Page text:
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    Munson Army Health Center conducts car seat safety inspections

    Munson Army Health Center conducts car seat safety inspections

    Photo By Maria Christina Yager | #DYK that car seats expire? Jennifer Smith, from Munson Army Health Center’s...... read more read more



    Story by Maria Christina Yager 

    Munson Army Health Center Public Affairs

    FORT LEAVENWORTH, Kansas -- Parents and caregivers can reduce the risk of serious injuries and death by making sure children are properly buckled in car seats, booster seats, and seat belts that are appropriate for their age and size.

    “Studies have shown that children who are correctly using the appropriate restraint for their sizes and ages are at a significantly lower risk of sustaining serious or fatal injuries,” said Jennifer Smith, a neuropsychometrist and certified child safety seat technician, assigned to the concussion clinic at Munson Army Health Center.

    Smith and fellow team member Susan Landers, a registered nurse and nurse case manager assigned to Munson’s behavioral health clinic, recently held a car seat safety round-up on Fort Leavenworth. Participants came out to the health center parking lot in their personally owned vehicles so Smith and Landers, also CCSST qualified, could physically inspect installed car seats and give participants feedback.

    “We are checking the car seat in the car and showing them how to install it correctly. Our goal is to make it so they are comfortable installing it into any car and they know what they are looking for to make sure it is installed properly,” said Smith.

    “Sometimes the baby may go in a car with mom, or dad or grandparents. Each time the car seat is moved to a different vehicle, it is important to make sure the car seat is installed correctly,” said Landers.

    In addition to checking that the car seat is installed correctly, parents and caregivers should also check how the straps are fitting the child because as children grow the straps will need to be adjusted.

    Car seats are designed to grow with a child, but at some point, a child will outgrow their safety seat.

    “We reiterate that children remain rear facing for as long as possible,” said Smith. She suggests parents pick a car seat with the highest weight and height limit for rear-facing use because that is the safest position for little bodies in the event of a motor vehicle accident.

    Each car seat is different so Smith said that parents should look at the owner’s manual, which will list the minimum and maximum weight and height of a child the car safety seat is intended for.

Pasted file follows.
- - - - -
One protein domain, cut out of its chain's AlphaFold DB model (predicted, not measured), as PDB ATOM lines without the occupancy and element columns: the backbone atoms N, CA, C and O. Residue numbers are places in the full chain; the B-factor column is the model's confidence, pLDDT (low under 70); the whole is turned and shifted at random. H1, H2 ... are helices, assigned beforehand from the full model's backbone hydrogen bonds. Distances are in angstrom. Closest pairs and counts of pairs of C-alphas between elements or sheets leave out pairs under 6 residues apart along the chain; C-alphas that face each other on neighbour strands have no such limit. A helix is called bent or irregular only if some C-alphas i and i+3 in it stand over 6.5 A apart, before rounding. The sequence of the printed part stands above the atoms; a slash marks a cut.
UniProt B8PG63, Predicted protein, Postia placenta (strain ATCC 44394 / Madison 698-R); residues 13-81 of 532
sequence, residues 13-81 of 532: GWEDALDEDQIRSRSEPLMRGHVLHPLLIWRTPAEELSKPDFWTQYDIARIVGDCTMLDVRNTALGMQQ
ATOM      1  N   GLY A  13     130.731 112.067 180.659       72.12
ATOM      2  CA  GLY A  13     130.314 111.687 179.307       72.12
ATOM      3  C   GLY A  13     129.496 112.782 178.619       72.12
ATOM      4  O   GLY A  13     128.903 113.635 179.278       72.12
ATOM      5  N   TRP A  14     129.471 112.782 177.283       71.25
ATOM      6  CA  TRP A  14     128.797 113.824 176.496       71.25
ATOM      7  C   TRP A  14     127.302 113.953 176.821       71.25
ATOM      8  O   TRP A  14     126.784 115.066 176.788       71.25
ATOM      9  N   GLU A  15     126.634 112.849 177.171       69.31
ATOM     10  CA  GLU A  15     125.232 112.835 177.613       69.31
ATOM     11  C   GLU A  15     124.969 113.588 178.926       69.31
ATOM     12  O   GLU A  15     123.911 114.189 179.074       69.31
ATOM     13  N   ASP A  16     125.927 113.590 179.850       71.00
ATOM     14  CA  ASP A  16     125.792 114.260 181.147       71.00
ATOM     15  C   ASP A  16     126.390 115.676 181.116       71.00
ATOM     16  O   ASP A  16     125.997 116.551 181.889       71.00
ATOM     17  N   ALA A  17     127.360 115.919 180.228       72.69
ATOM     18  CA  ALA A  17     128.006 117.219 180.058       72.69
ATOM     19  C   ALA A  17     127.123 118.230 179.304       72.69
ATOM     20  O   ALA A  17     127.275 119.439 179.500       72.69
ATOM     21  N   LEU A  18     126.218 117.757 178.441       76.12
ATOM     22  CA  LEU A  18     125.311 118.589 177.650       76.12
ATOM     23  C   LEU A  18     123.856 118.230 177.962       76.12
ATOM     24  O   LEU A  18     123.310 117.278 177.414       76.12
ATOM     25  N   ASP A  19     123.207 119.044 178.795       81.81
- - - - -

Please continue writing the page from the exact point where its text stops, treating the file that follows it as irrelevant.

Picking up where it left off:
“You want the child to max one of those categories before moving up, so you don’t move them on too early,” she said.

    Landers agreed, “All children are different. Some may be big for their age, others may be small, which is why we recommend using height or weight to determine when it is time to change seats.”

    Ultimately, when parents or caregivers choose to move a child to the next size car safety seat, there are additional considerations.

    “A lot of times people don’t know there is an expiration date on a car seat,” said Landers. “Typically, that information may be found in the user manual, but in general a car seat should be retired about 10 years after the date it was manufactured because the integrity of the plastic breaks down over time.”

    At that point the car seat should be removed from service and broken down. This involves cutting and removing all straps and webbing and writing “trash, do not use” on the car seat shell before disposing in the trash. Some communities may accept car seats to recycle the plastic to make resin for use in items like shampoo bottles, building materials and other components.

    Car seats involved in an accident should not be reused, regardless of expiration date, even if it looks okay.

    This is one reason Smith and Landers caution parents from placing children in used car seats.

    “Unless you know the history of the seat, we don’t recommend used car seats,” said Landers, explaining that the seat may be beyond its life cycle or damaged and may not perform as intended in an accident.

    Lastly, the team covered after-market accessories.

    “A lot of parents will put up the mirrors and the hanging toys on and around the car seat but, in an accident or hard stop, those items can easily become projectiles. So, we don’t recommend those,” said Landers.

    On Fort Leavenworth, parents may visit for information on scheduling a car safety seat inspection.

    Or, the National Highway Traffic Safety Administration maintains a directory of many inspection stations. Visit to find a free inspection in your community.



    Date Taken: 03.29.2024
    Date Posted: 03.29.2024 16:27
    Story ID: 467413

    Web Views: 45
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